Friday, August 15, 2014

THE EXPENDABLES 3: The Film Babble Blog Review

Opening today at a multiplex near you:

THE EXPENDABLES 3 (Dir. Patrick Hughes, 2014)

If you don't know the drill by now, it goes like this: Sylvester Stallone assembles a cast of every action movie star ever into a summer blockbuster filled with explosions and fantastically stupid stunts in hopes that every action movie fan ever will go see it.

So far it’s worked - both 2010's THE EXPENDABLES, and its 2012 sequel were huge hits despite largely negative critical reaction.

So here’s the third one, directed by Australian filmmaker Patrick Hughes, whose only previous feature length credit is the little seen thriller RED HILL.

This time, the mercenary group headed by the smug 68-year old Stallone goes up against Mel Gibson as a former Expendable gone rogue. 

The bare bones of the plot-line: On a team mission in Somalia, Crews gets shot in the ass (that’s right) by evil arms trader Gibson, which causes a guilt ridden Stallone to disband his crew, made up of the returning Jason Statham, Jet Li, Dolph Lundgren, Randy Couture, Terry Crews, and Arnold Schwarzenegger. Stallone hires new Expendables (Kellan Lutz, Ronda Rousey, Glen Powell, and Victor Ortiz) to help him bring down Gibson, but he captures the new recruits so the old members get back together to go save them.

A less crabby than usual Harrison Ford fills in for Bruce Willis as the gang's CIA contact, a slick Wesley Snipes, and a constantly jibber jabbering Antonio Banderas are on hand as a new “old” Expendables, and Kelsey Grammer, for some reason, appears as a retired mercenary who helps Stallone find the new blood.

There’s way less dumb fun as the second installment, but it’s still much better than the first, although it shares that film’s draggy down times. 

It’s surprising that three writers (Stallone with Creighton Rothenberger and Katrin Benedikt) are credited for the screenplay, because most of the dialogue has a real make-it-up-as-we-go feel to it especially when it comes to lines like “You were stupid enough to get yourself into this mess! And we're the only ones crazy enough to get you out of it.”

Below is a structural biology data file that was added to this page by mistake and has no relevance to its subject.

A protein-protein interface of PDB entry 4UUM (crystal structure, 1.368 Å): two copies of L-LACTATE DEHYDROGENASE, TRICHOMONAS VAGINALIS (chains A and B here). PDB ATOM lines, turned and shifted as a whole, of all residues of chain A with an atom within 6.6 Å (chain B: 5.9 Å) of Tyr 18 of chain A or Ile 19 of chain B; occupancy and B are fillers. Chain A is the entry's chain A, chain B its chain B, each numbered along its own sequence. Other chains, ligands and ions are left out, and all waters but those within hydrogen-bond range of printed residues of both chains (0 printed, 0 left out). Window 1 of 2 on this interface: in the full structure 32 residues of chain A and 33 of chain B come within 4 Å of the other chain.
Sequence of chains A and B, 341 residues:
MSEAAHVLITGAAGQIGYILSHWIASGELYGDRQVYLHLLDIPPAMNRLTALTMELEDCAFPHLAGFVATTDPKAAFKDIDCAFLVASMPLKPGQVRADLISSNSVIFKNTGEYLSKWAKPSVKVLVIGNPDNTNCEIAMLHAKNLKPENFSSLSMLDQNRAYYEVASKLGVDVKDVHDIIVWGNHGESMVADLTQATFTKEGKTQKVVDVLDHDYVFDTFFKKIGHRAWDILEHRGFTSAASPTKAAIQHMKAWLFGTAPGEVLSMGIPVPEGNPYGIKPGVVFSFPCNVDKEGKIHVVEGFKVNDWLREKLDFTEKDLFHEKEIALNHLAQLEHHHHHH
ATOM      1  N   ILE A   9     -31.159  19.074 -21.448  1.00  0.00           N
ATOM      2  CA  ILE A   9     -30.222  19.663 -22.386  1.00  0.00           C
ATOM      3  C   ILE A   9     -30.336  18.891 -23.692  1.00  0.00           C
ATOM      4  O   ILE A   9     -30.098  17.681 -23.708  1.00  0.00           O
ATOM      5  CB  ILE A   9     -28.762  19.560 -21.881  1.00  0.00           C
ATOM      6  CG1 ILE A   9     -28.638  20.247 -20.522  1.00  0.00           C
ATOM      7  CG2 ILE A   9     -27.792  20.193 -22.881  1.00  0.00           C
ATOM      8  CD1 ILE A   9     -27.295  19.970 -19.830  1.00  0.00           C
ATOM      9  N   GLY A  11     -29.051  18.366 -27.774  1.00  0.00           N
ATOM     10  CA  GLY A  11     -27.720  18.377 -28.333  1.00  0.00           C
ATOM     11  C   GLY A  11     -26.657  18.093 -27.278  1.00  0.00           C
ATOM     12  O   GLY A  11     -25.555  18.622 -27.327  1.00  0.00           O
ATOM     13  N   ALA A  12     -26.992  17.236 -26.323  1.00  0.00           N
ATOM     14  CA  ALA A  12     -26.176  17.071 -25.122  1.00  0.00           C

Another favorite bad line, “Morons need friends,” could serve as the movie’s motto, and just about everything that Schwarzenegger says is funny as Hell - especially his callback to PREDATOR: “Get to the Chopper!” 

The climax, taking place in an abandoned building in Bulgaria that Gibson has rigged with C4, is the most successful set-piece sequence, a reward of sorts for being able to get through the excruciating boredom of the bulk of the film.

It, of course, all comes down to hand-to-hand combat between Stallone and Gibson right up to the building being detonated, because what action film doesn’t end with the protagonist and antagonist facing off? You know, like in FACE/OFF?

Except for some jokes made about their elders’ advancing age (“That would be a good plan, if it was still 1985” one quips about Stallone’s proposed strategy), the new Expendables don't make much of an impression, except for Rousy, a UFC Women’s Bantamweight Champion in real life, but that’s really only because she’s the only woman present.

Ford is amusing in his role, showing off his helicopter piloting skills, and I almost believe him when he says at the end that the adventure “was the most fun I've had in years.”

Gibson makes a great scenery chewing adversary, you know, the kind of vicious villain that kills his henchmen if they fail. He certainly makes the most of being the guy that audiences love to hate, even without saying anything racially insensitive.

But this is Stallone’s show, and overall I like how he’s re-branded himself with this franchise. It’s so much more preferable to him putting out Rambo and Rocky sequels for the rest of his life, but it’s disappointing that this sloppily executed old school action exercise doesn’t go for the so-bad-it’s-good gold until the last 15 minutes.

I also hate that it's the first EXPENDABLES that's rated PG-13. I really miss the blood splatter.

More later...

Woody Allen’s Newest & A Postmodcast Tribute To Robin Williams

Woody Allen's new film MAGIC IN THE MOONLIGHT, his 45th feature as writer/director, releases today in the Triangle area. Here's where my review can be found:

“A little moonlight but no magic in Woody Allen’s latest” (Raleigh News & Observer, 8/14/14)

A subject that's been impossible to shake this week has been the devastatingly sad and shocking death of actor/comedian Robin Williams.